Surgical bypass is a procedure that restores blood flow to a blocked artery by creating a detour around the blockage. A surgeon connects a graft to the artery above and below the blockage, creating a new path for blood to flow. The graft is made of either a portion of one of your veins or from a synthetic man-made material.
Why Choose The Ohio State University Wexner Medical Center?
Since The Ohio State University Wexner Medical Center is an academic medical center, our patients benefit from innovative research, a depth of medical expertise and the newest technologies and treatment techniques available.
Surgeons at The Ohio State University Wexner Medical Center use various tools and techniques to ensure you are as safe and comfortable as possible.
What Is Surgical Bypass?
Bypass surgery is often associated with heart arteries. Vascular surgeons also use bypasses to treat peripheral artery disease, also called peripheral vascular disease. Peripheral artery disease occurs most often in arteries in the legs and is caused by atherosclerosis, a buildup of fatty deposits on artery walls. As the artery narrows, blood flow is reduced, the arteries harden and blockages or blood clots can develop. Your physician may recommend bypass surgery to restore blood flow to a blocked peripheral artery and the affected area of the body.
Bypass surgery will reduce the symptoms of peripheral artery disease but it does not remove the blockage or prevent the disease from progressing.
Why Have Surgical Bypass?
In many cases, lifestyle and diet changes and exercise are enough to reduce the symptoms of peripheral artery disease. Your physician may recommend an angioplasty or a stent, minimally invasive treatments that restore blood flow.
If you are experiencing severe symptoms of peripheral artery disease and less invasive treatment alternatives are not possible or have not improved your condition, your physician may recommend bypass surgery. Symptoms that may occur when walking or climbing stairs are heaviness, aching or numbness in the legs or feet. Symptoms often stop when at rest. Signs of more severe peripheral artery disease may include:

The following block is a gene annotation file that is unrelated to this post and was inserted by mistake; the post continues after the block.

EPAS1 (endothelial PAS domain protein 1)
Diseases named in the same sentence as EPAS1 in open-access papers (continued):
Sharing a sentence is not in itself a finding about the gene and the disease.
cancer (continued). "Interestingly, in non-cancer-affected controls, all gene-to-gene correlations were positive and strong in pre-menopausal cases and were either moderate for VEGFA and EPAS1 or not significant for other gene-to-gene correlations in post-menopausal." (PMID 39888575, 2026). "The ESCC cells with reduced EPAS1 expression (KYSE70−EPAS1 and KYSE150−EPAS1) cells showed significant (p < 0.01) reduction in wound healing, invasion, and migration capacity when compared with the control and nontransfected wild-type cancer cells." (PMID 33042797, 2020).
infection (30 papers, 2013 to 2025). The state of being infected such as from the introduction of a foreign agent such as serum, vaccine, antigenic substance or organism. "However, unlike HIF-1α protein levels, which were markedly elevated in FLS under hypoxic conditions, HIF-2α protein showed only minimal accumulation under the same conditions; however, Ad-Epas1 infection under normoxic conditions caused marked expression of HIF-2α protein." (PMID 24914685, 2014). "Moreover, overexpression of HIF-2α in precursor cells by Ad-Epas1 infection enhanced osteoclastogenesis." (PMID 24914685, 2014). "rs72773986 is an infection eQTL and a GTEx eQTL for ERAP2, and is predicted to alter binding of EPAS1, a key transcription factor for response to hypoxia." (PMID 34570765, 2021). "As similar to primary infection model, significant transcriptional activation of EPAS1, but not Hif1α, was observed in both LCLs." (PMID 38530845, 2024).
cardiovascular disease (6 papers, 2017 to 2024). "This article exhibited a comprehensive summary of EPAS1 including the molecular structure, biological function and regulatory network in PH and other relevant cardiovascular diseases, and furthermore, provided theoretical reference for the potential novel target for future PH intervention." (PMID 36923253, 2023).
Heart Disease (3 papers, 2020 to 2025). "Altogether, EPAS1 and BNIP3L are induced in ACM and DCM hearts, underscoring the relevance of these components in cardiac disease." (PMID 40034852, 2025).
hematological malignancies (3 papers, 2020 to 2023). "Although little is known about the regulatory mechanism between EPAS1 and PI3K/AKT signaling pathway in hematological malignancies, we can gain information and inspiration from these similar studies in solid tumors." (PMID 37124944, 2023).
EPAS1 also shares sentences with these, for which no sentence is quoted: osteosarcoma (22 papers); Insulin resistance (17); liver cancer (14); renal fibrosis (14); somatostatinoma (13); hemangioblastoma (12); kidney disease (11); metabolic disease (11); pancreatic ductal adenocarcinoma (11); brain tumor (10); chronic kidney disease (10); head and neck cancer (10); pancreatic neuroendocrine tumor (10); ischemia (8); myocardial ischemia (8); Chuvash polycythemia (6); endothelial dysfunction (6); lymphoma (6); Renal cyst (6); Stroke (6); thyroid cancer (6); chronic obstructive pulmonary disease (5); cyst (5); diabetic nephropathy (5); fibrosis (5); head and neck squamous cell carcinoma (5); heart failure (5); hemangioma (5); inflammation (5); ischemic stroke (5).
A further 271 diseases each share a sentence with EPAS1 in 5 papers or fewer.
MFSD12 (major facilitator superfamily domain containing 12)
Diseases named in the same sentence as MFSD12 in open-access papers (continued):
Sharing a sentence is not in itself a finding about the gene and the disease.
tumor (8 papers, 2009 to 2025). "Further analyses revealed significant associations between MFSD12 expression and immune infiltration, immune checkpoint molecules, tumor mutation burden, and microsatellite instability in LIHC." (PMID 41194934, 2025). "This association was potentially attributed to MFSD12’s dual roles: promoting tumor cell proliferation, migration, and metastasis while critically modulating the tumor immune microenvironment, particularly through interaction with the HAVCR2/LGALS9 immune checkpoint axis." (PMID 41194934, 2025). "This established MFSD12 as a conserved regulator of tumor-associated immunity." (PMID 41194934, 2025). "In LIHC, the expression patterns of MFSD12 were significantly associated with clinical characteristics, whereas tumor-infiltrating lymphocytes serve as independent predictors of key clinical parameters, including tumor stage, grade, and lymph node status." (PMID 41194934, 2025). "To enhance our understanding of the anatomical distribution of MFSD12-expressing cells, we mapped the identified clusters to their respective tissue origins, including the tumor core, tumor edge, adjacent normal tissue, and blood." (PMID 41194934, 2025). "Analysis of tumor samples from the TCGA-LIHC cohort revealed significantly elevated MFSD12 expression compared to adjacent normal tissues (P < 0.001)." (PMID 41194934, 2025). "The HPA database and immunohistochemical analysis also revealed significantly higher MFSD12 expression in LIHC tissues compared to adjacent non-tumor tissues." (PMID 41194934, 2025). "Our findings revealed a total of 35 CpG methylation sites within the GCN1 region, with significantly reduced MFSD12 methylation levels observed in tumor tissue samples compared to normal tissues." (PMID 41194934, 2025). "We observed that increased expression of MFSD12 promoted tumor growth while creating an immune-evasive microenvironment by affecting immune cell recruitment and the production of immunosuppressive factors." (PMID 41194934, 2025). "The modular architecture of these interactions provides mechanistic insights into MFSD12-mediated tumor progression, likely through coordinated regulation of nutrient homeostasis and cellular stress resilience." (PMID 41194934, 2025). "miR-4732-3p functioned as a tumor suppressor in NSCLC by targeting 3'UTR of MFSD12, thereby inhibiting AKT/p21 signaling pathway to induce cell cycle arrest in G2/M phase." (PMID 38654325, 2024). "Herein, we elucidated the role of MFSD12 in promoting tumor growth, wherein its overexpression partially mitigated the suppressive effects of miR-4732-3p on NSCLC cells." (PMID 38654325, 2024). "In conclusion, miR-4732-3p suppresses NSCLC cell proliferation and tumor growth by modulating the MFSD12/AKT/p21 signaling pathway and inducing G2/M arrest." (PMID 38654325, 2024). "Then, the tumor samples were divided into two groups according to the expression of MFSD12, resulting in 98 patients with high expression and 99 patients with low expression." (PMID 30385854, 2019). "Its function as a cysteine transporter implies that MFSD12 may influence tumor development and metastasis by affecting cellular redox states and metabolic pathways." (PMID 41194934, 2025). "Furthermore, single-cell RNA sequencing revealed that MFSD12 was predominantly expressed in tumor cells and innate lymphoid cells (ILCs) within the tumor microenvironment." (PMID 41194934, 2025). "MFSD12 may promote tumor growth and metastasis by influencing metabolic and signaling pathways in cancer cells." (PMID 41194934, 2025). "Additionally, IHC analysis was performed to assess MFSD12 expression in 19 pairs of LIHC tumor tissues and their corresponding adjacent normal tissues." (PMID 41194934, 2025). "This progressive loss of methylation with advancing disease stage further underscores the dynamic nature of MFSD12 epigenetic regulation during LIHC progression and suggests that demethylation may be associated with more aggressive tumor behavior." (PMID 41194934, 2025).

- Leg pain that does not go away when at rest
- Sores or wounds on the feet or toes that heal slowly or not at all
- A marked decrease in temperature of the lower leg or foot compared to the other leg or the rest of the body
What to Expect During Surgical Bypass
Preparing for Your Procedure
Before your bypass surgery, you meet with your physician to discuss your medical history, the medications you take and any questions you have.
Tests before your procedure may include:
- Doppler Ultrasound – A non-invasive diagnostic test that uses high-frequency sound waves to determine the speed and direction of blood flow.
- MRA (magnetic resonance angiography) – A noninvasive imaging procedure that uses large magnets, radiofrequencies and a computer to evaluate blood flow through arteries.
- CT Angiogram (also called angiography or a CT coronary angiogram) – A noninvasive procedure that uses sophisticated imaging technology with the injection of dye from an IV.
Your physician may also order segmental blood pressures or pulse volume recordings to determine the narrowing of the arteries in the affected area. If you have had a heart attack or chest pain in the past, your physician may recommend a nuclear stress test or a catheterization.
During Your Procedure
You will receive either a general anesthesia, which means you are asleep during the procedure, or a regional anesthesia, which numbs a specific area of the body.
Your surgeon selects and removes a vein from another part of your body that will be used as the bypass graft. To reach the bypass site your surgeon makes an incision in the skin over the blocked artery. The vein or synthetic graft is connected above and below the blockage. Your surgeon may perform a Doppler ultrasound or angiogram at the end of the procedure to check the bypass for any problems.
After Your Procedure
Typically your hospital stay after surgery is three to five days. Your surgeon will remove staples or stitches from your incisions after you leave the hospital, usually three to four weeks after your surgery. Your physician may recommend you take an antiplatelet medication, such as aspirin, to help prevent blood clots.
Contact your physician immediately if you develop problems or signs of infection. Signs of infection may include:
- Cold, painful arm or leg
- Swelling and redness at incision site
- Drainage from the incision